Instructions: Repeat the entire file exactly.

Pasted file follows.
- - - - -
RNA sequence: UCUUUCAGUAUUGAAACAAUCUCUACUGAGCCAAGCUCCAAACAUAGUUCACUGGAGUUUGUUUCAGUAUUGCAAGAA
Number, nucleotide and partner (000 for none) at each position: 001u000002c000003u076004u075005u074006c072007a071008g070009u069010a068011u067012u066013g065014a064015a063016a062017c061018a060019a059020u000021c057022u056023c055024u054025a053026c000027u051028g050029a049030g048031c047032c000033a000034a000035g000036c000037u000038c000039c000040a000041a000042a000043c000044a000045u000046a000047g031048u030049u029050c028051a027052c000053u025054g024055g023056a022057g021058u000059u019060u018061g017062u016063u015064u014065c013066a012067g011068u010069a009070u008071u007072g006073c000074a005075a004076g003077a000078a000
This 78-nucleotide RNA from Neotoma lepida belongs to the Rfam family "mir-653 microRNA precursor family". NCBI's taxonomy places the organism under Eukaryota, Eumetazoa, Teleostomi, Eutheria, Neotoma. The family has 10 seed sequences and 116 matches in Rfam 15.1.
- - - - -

RNA sequence: UCUUUCAGUAUUGAAACAAUCUCUACUGAGCCAAGCUCCAAACAUAGUUCACUGGAGUUUGUUUCAGUAUUGCAAGAA
Number, nucleotide and partner (000 for none) at each position: 001u000002c000003u076004u075005u074006c072007a071008g070009u069010a068011u067012u066013g065014a064015a063016a062017c061018a060019a059020u000021c057022u056023c055024u054025a053026c000027u051028g050029a049030g048031c047032c000033a000034a000035g000036c000037u000038c000039c000040a000041a000042a000043c000044a000045u000046a000047g031048u030049u029050c028051a027052c000053u025054g024055g023056a022057g021058u000059u019060u018061g017062u016063u015064u014065c013066a012067g011068u010069a009070u008071u007072g006073c000074a005075a004076g003077a000078a000
This 78-nucleotide RNA from Neotoma lepida belongs to the Rfam family "mir-653 microRNA precursor family". NCBI's taxonomy places the organism under Eukaryota, Eumetazoa, Teleostomi, Eutheria, Neotoma. The family has 10 seed sequences and 116 matches in Rfam 15.1.